Updated: Sep 25, 2022
A small how-to guide to start the journey to stop being a people pleaser.
There is a natural need to feel excepted in any group setting or situation you will encounter in your life. Sometimes to feel connected to someone for the sake of making friends can lead you down a rabbit hole of decision you really don't want to make. Saying "no" is probably the hardest thing to say for most people. And by saying "no", I mean with no explanation to follow. However, saying "no" can actually lead to people respecting you and your decisions in the long run.
Here are a few reasons as to why you may be a people pleaser and not even know it.
Reason #1 - You feel guilty telling people 'NO'
Ask yourself, why do I always feel bad telling people no when I know I really want/need to say 'no'? You feel like if you say 'no' that the relationship will end? Or you will look like an unreliable person to your peers? Or maybe you want to prove to yourself that you go above and beyond for others even when it is inconvenient for you.
If you are shaking your head yes while reading the statement above, chances are you may be a people pleaser. This behavior can come from poor self esteem. You may feel like you are not worthy of being in the company of others if you are not doing something for them unless you prove yourself and your worth. You may even experienced external validation from this behavior in the past and have been "rewarded". I use the term rewarded so loosely because it is actually no prize at all. Remember: every time you tell someone yes (especially when you don't want to), you are telling yourself no.
Reason #2 - You take the blame even when its not your fault
This is a big one. Since childhood, many of us have been programed to say "I'm sorry" or "I apologize" when it feels like we are at fault. One of the reasons behind this behavior is because somehow you feel that it is your fault if you are forced to say 'no' or set boundaries.
The problem here is that this behavior often times comes from past behaviors and traumas that have shaped us into people pleasing adults. When you come from an abusive situation or experienced a parent or someone close to you exploding because of something you may have said or done, it because a never ending pattern. When those triggers show up time and time again, the only way to make it better was to immediately apologize and agree with what is being said. Most people pleasers are empathetic and do not like confrontation but the apologies are often superficial because that what you have taught yourself to do to fix a situation. It is always best to truly apologize for your actual wrong doings and nothing else.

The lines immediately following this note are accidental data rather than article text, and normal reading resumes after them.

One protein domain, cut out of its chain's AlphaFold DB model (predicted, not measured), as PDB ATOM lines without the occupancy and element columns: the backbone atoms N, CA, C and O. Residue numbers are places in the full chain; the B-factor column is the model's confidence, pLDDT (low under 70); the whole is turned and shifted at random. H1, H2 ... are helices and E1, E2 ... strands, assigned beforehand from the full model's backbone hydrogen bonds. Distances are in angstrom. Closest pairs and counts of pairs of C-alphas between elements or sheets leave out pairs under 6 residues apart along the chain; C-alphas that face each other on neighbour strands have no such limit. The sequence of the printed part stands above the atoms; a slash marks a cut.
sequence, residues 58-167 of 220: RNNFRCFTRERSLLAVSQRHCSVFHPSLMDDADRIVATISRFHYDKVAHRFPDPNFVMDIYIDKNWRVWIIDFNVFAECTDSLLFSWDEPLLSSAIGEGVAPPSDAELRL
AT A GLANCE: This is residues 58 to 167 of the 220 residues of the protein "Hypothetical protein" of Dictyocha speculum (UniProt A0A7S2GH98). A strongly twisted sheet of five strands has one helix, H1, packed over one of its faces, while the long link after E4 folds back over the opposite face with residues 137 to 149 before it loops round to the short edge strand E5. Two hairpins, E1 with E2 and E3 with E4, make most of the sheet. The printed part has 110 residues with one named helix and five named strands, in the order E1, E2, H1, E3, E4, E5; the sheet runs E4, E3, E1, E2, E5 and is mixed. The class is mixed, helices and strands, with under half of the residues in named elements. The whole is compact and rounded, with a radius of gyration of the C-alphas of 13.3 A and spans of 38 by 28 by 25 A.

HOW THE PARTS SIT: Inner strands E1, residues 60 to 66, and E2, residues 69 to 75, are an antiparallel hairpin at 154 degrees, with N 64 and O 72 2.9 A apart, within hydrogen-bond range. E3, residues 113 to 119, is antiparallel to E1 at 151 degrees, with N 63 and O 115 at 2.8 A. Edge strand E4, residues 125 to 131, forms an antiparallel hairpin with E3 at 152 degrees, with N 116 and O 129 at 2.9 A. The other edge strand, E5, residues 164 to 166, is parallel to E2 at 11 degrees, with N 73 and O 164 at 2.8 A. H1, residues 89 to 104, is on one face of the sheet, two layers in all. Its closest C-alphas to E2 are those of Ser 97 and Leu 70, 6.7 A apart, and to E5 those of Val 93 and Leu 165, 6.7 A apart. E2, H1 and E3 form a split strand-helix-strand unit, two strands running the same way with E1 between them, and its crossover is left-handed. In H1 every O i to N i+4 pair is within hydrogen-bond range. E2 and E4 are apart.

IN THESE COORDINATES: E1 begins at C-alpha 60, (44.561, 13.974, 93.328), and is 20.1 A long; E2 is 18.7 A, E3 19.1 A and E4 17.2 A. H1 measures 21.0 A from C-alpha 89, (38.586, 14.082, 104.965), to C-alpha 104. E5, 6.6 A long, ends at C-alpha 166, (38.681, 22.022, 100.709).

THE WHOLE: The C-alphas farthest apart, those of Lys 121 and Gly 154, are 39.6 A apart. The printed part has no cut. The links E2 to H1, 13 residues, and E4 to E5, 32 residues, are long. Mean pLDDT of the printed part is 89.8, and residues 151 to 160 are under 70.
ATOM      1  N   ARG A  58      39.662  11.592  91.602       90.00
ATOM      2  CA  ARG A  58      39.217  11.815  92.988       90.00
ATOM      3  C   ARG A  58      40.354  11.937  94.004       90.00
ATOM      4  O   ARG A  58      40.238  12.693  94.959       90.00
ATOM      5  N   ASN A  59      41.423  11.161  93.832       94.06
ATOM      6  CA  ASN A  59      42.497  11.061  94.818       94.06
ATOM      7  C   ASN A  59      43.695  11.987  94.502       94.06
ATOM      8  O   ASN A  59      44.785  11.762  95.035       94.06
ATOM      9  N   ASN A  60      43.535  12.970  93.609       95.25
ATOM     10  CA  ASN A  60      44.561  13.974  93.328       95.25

"The reward for conformity is that everyone likes you but yourself" -Rita Mae Brown
Reason #3 - You worry about people's perception of you
Ask yourself, "why do I focus so much on what other people will think of me? Why do I feel the need to portray myself as the perfect friend, spouse, co-worker, employee, etc.?
Perfectionism and insecurities also plays a part in why we do not acknowledge our boundaries. You want people to feel like they can depend on you. I once heard someone say "no cares about the truth, only the perception." In this case, this is what most people pleasers feel. From one recovering PP to another, it is very easy to want your reputation to be one of perfection. It is almost like controlling the narrative because in our minds, we feel that the word of 'what kind of person you are' will be passed on to everyone. Building this perfect persona. Truth is, people will see you however they see you, even if you do any and everything for them. You could grow fruit from you own self made garden, tire yourself out by preparing their favorite dish from scratch, spend hundreds of dollars on fine china, and serve it to them in a room full of gold and that persons perception of you (in most cases) will still be the same.
Tips For Changing this Behavior
Respectfully say 'NO': No is a complete sentence.
Set healthy boundaries and KEEP them: Do not let anyone sway you from a decision you stand firmly on. Say what you mean and mean what you say. Remember: telling someone else 'yes' is telling yourself 'no'.
You can't please everyone: In section 3, we talked about this. You can be the best you can and someone will still be unhappy. Focus on the positive and not hone in on the negative.
No exceptions: Sometimes we will talk ourselves out of keeping our boundaries. You will see this a lot when it comes to family. Do not make excuses for anyone.
Learn to be alone: Sometimes we people please because we are afraid of being alone. This goes back to the discussion of 'perception'. Being alone does not mean you are lonely. Solitude helps to strengthen the relationship with yourself. Learn to love ALL of you and learn to respect yourself.
Make yourself a priority: Never treat yourself like an option. Truth is, we teach other people how to treat us based off of how we treat ourselves. Give yourself grace and learn to validate your own feelings.
Learning to heal your past traumas and forgiving yourself will help you to become your best self. Being healed, happy, and whole comes from acknowledging these behaviors and finding ways to unlearn them. Learning new habits can be hard but they are worth the journey. Forgive the past, because you cannot change it. Do not rush to the future, because you are not there. Focus on the present, so that you can change the outcome of the future by your present day changes.
We hope this helps you to become the best versions of yourselves. Tell us, are you a people pleaser? Or are you a recovering people pleaser? Leave a comment below and let us know.